The government takes enormous pride in making everything digital. It should perhaps apply similar principles to government committees which are taking longer than the pre-digital era to do their job.
This is the case of a panel that was set up in the beginning of November 2017 to “propose specific actions to be taken in relation to Virtual Currencies”. The committee has submitted its report, but with a delay of more than a year and a half.
The irony is hard to miss as its subject matter is virtual currencies (VC) where transactions take place at lightning speed. Cryptos are a subset of virtual currencies, but we will use it interchangeably with VC and digital currency in this piece.
According to the report, countries are divided into three categories when it comes to VCs.
- Those with no legislation or regulation on VCs such as US
- Countries having legislative or regulatory framework on VCs: Canada and Russia allow VC to be used for barter purposes, Switzerland and Thailand allow VC to be used for payment, but are lot legal tender, which means people are not liable to accept these as payments.
- Those that have imposed ban or restrictions on VCs such as China
The panel has proposed India to be in the third category and asked for a ban on all private VCs. It “recognises that while technological innovations, including those underlying virtual currencies, have the potential to improve the efficiency and inclusiveness of the financial system, virtual currency in and of itself does not have any of the benefits associated with a fiat currency”.
This is hardly anything new as both the government and the RBI have already announced that private cryptocurrencies, including Bitcoins, are not legal tender in the country.
The then finance minister Arun Jaitley in the Budget speech of 2018-19 had categorically said: “The government does not consider cryptocurrencies legal tender or coin and will take all measures to eliminate use of these crypto assets in financing illegitimate activities or as part of the payment system.”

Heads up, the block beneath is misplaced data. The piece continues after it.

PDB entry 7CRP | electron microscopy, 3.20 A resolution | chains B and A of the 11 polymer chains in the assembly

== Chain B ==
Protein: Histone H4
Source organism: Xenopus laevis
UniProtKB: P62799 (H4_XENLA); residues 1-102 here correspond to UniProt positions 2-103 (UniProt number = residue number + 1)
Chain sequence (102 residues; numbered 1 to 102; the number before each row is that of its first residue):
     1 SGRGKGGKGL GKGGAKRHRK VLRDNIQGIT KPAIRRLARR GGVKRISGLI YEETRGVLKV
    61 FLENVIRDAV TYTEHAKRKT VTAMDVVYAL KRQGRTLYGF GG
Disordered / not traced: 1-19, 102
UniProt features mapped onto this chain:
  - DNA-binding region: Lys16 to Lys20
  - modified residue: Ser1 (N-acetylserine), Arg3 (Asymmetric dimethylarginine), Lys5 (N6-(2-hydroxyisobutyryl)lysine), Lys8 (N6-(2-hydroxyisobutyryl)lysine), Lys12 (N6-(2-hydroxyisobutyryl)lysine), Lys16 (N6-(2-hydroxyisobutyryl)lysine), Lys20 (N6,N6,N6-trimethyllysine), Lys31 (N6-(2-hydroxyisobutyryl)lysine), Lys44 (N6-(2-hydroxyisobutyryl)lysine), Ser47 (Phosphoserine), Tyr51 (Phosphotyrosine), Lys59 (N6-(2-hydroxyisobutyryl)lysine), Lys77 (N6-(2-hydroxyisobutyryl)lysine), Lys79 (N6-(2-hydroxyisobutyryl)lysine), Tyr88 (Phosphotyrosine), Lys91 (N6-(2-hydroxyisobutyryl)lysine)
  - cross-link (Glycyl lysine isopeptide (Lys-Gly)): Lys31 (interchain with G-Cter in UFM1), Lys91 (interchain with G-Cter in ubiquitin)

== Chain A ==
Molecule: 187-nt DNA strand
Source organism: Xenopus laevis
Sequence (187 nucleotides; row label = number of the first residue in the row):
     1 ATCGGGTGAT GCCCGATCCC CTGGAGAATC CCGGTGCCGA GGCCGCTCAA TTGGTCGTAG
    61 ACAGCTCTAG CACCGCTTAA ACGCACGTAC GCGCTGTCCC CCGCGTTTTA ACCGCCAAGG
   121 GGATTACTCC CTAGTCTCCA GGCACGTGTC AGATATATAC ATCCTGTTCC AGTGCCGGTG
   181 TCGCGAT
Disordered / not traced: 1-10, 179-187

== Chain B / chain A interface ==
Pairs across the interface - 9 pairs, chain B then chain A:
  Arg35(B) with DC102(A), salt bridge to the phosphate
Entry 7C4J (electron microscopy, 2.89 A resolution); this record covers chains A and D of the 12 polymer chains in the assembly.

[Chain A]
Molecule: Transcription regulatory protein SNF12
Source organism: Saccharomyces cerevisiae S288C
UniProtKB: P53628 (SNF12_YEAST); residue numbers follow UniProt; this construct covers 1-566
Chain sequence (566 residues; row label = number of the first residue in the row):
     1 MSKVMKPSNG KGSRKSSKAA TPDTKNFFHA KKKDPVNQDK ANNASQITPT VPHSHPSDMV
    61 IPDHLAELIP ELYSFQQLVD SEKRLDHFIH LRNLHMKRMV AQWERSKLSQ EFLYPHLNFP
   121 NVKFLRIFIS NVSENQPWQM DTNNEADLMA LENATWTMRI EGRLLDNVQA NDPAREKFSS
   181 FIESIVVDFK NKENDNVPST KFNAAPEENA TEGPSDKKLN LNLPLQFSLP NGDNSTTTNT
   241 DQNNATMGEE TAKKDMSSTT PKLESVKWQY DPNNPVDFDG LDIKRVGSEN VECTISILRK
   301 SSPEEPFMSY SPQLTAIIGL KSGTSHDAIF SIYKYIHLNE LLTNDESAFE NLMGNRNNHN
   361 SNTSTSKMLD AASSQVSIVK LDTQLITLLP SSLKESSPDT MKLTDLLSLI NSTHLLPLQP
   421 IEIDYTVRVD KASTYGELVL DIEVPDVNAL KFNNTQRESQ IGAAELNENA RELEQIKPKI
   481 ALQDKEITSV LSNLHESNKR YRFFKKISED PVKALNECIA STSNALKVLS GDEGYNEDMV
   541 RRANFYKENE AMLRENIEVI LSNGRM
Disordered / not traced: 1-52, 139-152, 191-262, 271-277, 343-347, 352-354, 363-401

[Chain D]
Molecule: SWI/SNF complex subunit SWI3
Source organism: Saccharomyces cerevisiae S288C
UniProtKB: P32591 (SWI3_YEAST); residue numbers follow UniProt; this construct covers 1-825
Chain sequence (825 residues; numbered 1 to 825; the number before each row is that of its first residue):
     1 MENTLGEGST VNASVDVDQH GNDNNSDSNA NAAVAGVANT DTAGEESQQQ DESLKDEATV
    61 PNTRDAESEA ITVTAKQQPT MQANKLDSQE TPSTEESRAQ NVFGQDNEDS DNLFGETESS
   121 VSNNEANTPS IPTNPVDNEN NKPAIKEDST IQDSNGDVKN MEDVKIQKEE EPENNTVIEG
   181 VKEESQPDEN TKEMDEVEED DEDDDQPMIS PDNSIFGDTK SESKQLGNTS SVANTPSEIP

This was followed up by the RBI in its April 2018 monetary policy meeting. “The Reserve Bank has repeatedly cautioned users, holders and traders of virtual currencies, including Bitcoins, regarding various risks associated in dealing with such virtual currencies,” the central bank had said.
The banking watchdog further said “in view of the associated risks, it has been decided that, with immediate effect, entities regulated by RBI shall not deal with or provide services to any individual or business entities dealing with or settling VCs. Regulated entities which already provide such services shall exit the relationship within a specified time”.
Since these policy statements, the exchanges which offered VC services have closed down and the CEO of one such exchange has been arrested.
Despite these notifications, the committee notes that how Indians continue to invest in cryptos which have no backing of the government. This requires a law that bans any activities linked to cryptocurrencies in India.
The committee, however, is open to the idea of a central bank digital currency (CBDC). The advantages are a CBDC could be made available 24 hours, 7 days of a week. It is also seen as safer and cheaper to transport compared to physical cash, which improves settlement speed, especially for cross-border payments. Facebook is trying to suggest the same point for its own Libra.